On February 4th at UCLA Josh Kun led a musical conversation with "La Santa Cecilia" as a part of the exhibit Pacific Standard Time: Art in LA 1945-1980. The exhibit has been an effort to "uncover, document and reclaim the historical record of art in Southern California". All told more than 60 cultural institutions participate. Span, depth, breadth, all over the place are the sorts of words that describe this effort. And the same words could be used for La Santa Cecilia.
Band members grew up in places as varied as Walnut in an area that was similar to the Central Valley, another grew up in South Central LA surrounded by rap and hip hop, another is second generation Irish who worked with Mexicanos in the U.S. and Mexico, another spent time between Olvera St and Mexico, another grew up and lives in Boyle Heights and attended Roosevelt High School.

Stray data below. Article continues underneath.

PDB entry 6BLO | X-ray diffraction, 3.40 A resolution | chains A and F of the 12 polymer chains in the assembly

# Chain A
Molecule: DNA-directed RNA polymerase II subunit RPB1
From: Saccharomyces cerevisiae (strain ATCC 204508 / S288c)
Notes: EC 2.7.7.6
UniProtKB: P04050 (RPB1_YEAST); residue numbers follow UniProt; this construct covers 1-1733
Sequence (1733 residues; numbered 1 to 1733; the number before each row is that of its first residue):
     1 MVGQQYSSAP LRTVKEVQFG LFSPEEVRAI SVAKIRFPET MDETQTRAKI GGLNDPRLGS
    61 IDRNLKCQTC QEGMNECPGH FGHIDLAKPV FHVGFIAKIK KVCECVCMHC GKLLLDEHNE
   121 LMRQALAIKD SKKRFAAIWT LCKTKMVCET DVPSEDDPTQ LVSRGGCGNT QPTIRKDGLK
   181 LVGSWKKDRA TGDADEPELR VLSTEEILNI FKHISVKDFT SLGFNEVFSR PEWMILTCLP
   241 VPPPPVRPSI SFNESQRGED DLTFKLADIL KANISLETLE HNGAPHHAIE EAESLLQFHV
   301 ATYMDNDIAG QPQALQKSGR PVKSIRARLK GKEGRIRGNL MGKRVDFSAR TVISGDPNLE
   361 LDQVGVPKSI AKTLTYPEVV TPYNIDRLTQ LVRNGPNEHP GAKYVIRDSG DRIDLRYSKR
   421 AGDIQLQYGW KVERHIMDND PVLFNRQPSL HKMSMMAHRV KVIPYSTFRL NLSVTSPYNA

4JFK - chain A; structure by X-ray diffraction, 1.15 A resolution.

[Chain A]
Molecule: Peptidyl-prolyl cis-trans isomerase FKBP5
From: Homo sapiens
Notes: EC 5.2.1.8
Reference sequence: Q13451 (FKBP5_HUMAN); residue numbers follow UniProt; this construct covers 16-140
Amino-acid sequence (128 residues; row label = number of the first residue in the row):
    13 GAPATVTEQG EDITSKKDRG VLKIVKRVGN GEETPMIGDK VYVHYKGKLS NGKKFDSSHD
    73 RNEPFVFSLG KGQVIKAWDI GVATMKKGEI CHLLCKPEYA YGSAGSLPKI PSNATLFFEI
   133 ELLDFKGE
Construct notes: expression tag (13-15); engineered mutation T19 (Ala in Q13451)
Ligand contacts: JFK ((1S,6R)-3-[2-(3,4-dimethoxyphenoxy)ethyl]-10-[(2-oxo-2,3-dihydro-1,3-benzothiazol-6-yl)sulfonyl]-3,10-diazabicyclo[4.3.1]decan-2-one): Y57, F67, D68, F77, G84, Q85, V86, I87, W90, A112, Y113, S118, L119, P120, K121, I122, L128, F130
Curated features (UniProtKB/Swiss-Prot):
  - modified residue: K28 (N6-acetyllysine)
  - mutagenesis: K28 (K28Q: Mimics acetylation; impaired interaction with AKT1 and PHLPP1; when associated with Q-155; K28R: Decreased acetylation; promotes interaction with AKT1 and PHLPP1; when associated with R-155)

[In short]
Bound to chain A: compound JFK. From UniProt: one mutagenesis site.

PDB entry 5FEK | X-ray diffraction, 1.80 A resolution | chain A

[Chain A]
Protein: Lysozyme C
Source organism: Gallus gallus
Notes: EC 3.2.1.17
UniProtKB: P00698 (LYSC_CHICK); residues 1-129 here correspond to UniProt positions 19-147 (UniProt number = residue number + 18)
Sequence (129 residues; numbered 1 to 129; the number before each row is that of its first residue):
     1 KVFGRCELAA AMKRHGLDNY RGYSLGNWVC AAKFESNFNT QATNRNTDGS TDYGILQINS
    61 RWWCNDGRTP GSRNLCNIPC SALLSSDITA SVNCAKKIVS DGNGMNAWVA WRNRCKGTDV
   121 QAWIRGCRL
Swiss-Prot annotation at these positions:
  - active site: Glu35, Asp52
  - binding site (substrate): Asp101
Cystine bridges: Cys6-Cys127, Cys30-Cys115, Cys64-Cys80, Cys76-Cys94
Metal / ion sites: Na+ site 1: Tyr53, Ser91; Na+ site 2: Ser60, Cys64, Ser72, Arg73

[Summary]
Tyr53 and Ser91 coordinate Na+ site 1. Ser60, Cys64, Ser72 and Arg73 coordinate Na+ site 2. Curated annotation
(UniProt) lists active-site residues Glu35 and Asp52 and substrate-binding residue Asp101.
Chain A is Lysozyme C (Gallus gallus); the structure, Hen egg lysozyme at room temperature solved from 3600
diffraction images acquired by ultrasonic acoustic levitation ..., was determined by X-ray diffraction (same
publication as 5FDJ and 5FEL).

Most of the members of the group went to college and lived in areas where was a musical fusing of musical forms and styles. Klezmer, Beatles covers, traditional boleros, r & b, you name it they are comfortable incorporating aspects of the style into their own musical expression. They were up for a Grammy and they love to talk. A couple of the folks in the group will become the tio and tia that welcome you into their home and instantly make you feel at home.
Hardcore young musicians, old enough to put some thought and give a deeper meaning to a lyric or a musical line, young enough to wear cotton candy pink and dance with youthful abandon on stage.
The song La Marisoul is singing was composed by the grand Argentinean musician Mercedes Sosa. The fist verse of the song is a fine reflection of the group and of the exhibit.
"That which is superficial changes
Also that which is profound
the way of thinking changes
Everything in this world changes.
Changes, everything changes".
Sometimes for the better.http://www.curatingla.com/blog-index/2011/9/26/pacific-standard-time-telling-the-story-of-art-in-la-1945-19.html